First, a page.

Are suit-led agencies creatures of the past? And why AAAI must reinvent Goafest…

20 Nov,2012



Just a day after the vicinity was in grief over the Shiv Sena chief’s death, at Central Mumbai’s tony nightspot Blue Frog, friends and well-wishers of senior journalist Anant Rangaswami came in to witness (and celebrate) the release of the book ‘The Elephants in the Room – The Future of Advertising in India, 2016’. It was a simple event – emcee Karthik Iyer of Bengaluru-based Happy Creative Services made us chuckle with his wisecracks, Anant’s kids Rohan and Anya presented the first copy to his former boss and mentor Arun Arora (Chairman, Edvance and formerly President and ED, Bennett Coleman & Co Ltd) and finally a few words from Anant Rangaswami. For the rest of the evening, there were good spirits and food for company. The book surely asks some tough questions, and then puts recent history of the business in perspective. Our sub-140-character review: Unputdownable. If you’re in the biz of advertising, download now!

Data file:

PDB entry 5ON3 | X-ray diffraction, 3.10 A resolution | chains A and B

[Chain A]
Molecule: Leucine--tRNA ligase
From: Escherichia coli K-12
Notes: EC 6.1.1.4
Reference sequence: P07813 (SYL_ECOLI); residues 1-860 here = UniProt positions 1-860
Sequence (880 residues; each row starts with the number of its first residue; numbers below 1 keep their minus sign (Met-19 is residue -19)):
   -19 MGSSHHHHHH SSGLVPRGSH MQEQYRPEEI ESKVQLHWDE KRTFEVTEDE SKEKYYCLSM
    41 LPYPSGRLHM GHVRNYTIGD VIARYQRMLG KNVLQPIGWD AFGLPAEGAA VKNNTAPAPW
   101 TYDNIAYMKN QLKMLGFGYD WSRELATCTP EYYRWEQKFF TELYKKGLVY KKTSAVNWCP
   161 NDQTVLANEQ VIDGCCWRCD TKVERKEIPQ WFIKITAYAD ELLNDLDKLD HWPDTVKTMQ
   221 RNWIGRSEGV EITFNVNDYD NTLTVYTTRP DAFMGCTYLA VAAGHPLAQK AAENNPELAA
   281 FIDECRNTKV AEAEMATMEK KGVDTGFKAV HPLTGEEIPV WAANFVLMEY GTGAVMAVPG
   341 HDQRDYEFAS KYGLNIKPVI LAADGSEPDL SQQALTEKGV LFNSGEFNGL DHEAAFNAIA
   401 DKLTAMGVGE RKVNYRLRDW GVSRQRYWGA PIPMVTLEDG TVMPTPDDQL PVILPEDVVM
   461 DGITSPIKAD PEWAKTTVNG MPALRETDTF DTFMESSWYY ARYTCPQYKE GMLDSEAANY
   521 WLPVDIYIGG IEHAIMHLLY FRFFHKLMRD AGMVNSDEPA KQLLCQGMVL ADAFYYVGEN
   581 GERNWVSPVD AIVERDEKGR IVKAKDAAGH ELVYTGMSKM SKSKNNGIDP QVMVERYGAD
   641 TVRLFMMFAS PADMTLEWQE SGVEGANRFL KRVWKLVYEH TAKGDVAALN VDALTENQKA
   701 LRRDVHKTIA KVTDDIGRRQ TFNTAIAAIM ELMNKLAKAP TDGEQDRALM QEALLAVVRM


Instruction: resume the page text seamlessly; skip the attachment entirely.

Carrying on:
To get a flavour of the book, we present two passages – one on suit-led agencies and the other on Goafest and why it must reinvent. Enjoy.



The Elephants in the Room

By Anant Rangaswami



The very reason that suits ran most of the agencies in India till the late 1990s was due to a simple fact: the creatives didn’t care about, and didn’t know much about, managing a business and managing money. As a result, however talented and however critical to the business a creative was, he or she reported to a suit. It suited both well, during that time, till clients latched on to who, in the agency system, was the magician – and the answer was, ‘the creative’.


[Creatives who aspire to head agencies must learn that, however painful it may be, they will have to gain more than a rudimentary understanding of accounts, of finance, of administration, of taxation. Currently, a number of agencies have suits as CEOs ONLY because the creatives fail at what are hygiene skill sets for managers].